First 12 hydrogen trains for France

12 hydrogen-electric dual-mode trains have been ordered by SNCF Voyageurs of France.

French state-owned railway company SNCF Voyageurs, acting on behalf of the Auvergne-Rhône-Alpes, Bourgogne-Franche-Comté, Grand Est and Occitanie regions, has signed the first order for dual-mode electric-hydrogen trains in France.

The order is for 12 dual-mode electric-hydrogen trains (plus two optional trainsets) in the Coradia Polyvalent range for Régiolis, developed by Alstom. The contract is worth a total of almost €190 million (£165 million).

The four-car, 72-metre-long train has a total capacity of 218 seats and the same dynamic performance and level of comfort as the dual mode electric-diesel version. It has a range of up to 60 km on sections of non-electrified railway.



Jean-Baptiste Djebbari.

“France has everything it needs to become a hydrogen champion: the French government is fully committed to turning this ambition into reality,” said Jean-Baptiste Djebbari, Minister Delegate for Transport, French Ministry of the Ecological Transition.

“We will be covering 47 million euros of development costs for France’s first regional hydrogen-powered train. I am delighted that this support has enabled the four partner regions to confirm their order for the first 14 trains.”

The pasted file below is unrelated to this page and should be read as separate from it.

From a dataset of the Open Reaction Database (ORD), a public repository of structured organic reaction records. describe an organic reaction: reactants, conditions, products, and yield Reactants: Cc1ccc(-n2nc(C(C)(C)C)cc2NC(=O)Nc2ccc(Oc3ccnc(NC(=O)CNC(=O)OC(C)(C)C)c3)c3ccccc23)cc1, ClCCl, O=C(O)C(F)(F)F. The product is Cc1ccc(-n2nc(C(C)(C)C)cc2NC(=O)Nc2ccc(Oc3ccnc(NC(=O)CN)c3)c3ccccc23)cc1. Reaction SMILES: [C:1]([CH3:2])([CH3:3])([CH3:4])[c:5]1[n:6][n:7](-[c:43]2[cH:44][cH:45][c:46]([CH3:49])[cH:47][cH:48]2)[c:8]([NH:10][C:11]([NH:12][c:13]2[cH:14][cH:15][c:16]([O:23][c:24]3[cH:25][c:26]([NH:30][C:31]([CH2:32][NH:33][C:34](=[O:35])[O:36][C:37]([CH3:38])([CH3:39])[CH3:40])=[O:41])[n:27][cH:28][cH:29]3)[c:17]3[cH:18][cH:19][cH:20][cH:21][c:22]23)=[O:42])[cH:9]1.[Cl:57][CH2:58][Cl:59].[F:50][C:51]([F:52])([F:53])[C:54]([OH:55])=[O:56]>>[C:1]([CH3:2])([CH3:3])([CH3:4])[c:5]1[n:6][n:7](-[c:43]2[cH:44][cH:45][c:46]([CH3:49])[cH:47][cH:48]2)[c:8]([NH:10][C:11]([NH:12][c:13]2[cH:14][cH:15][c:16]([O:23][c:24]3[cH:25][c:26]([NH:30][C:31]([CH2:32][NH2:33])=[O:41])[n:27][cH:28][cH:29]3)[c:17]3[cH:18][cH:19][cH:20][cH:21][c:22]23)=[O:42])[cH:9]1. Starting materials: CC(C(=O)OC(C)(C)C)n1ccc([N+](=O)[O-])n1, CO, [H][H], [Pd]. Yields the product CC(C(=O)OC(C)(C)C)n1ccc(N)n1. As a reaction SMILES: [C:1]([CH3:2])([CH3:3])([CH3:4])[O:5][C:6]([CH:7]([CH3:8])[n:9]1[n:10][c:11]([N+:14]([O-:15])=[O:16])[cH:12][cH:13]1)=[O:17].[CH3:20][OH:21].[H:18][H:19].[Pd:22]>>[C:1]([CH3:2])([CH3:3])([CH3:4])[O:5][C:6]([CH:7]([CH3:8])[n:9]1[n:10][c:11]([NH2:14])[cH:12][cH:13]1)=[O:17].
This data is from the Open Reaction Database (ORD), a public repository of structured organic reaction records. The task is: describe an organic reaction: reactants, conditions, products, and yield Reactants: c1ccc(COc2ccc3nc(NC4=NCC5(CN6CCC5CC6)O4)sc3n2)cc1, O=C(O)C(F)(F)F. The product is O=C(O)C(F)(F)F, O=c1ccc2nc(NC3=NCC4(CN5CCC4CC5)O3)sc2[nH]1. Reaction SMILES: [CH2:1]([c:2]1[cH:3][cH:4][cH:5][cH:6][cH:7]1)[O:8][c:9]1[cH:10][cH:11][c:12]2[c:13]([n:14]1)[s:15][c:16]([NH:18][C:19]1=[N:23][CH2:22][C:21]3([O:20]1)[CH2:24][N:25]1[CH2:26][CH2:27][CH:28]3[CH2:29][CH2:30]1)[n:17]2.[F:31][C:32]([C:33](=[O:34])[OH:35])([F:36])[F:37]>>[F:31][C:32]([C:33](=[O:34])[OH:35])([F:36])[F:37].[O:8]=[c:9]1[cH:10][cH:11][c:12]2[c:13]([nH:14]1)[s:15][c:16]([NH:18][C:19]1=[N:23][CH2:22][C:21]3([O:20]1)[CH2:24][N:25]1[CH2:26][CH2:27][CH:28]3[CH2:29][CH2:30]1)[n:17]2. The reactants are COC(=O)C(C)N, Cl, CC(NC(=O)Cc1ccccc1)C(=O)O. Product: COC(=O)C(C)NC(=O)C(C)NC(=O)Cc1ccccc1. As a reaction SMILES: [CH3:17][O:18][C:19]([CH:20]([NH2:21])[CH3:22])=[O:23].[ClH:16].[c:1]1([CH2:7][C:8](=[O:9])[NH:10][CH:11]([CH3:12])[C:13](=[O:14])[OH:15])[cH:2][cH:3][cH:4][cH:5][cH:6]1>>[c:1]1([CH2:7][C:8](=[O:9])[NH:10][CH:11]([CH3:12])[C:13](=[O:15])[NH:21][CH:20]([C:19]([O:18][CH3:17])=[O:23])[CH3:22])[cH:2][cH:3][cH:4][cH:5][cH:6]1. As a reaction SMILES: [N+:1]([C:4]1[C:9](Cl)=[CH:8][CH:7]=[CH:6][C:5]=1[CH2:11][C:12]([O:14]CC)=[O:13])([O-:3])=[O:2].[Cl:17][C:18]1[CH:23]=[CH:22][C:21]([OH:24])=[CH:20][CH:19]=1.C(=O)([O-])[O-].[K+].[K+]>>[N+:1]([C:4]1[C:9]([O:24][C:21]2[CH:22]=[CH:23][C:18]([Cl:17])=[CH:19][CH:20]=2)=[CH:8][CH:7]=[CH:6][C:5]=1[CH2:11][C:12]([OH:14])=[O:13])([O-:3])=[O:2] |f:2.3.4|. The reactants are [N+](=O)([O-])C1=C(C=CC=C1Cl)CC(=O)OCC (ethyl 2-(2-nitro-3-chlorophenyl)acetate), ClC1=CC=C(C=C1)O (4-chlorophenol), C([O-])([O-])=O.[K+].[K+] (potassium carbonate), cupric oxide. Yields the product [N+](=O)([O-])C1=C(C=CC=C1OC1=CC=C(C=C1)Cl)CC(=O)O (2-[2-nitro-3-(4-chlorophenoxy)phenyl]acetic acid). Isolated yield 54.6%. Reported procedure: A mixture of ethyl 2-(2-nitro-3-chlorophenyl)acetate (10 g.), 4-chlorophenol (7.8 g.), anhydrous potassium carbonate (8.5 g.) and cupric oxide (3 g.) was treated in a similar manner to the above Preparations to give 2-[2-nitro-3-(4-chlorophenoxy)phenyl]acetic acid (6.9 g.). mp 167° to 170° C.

Christophe Fanichet, SNCF Voyageurs.

Christophe Fanichet, CEO of SNCF Voyageurs, added: “This order marks a historic and concrete step towards clean mobility, by rolling out a new rail solution with zero direct emissions. Hydrogen has become a concrete solution to help regions achieve their energy transition.

“This order is the result of several years of work alongside our organising authorities and the manufacturer, achieved through the commitment and expertise of our teams in the Rolling Stock and TER departments, to develop a hydrogen train to meet our regions’ needs.”

1 Comment on "First 12 hydrogen trains for France"

  1. How do these rate to the alternatives in terms of value for money, taking into account development costs?

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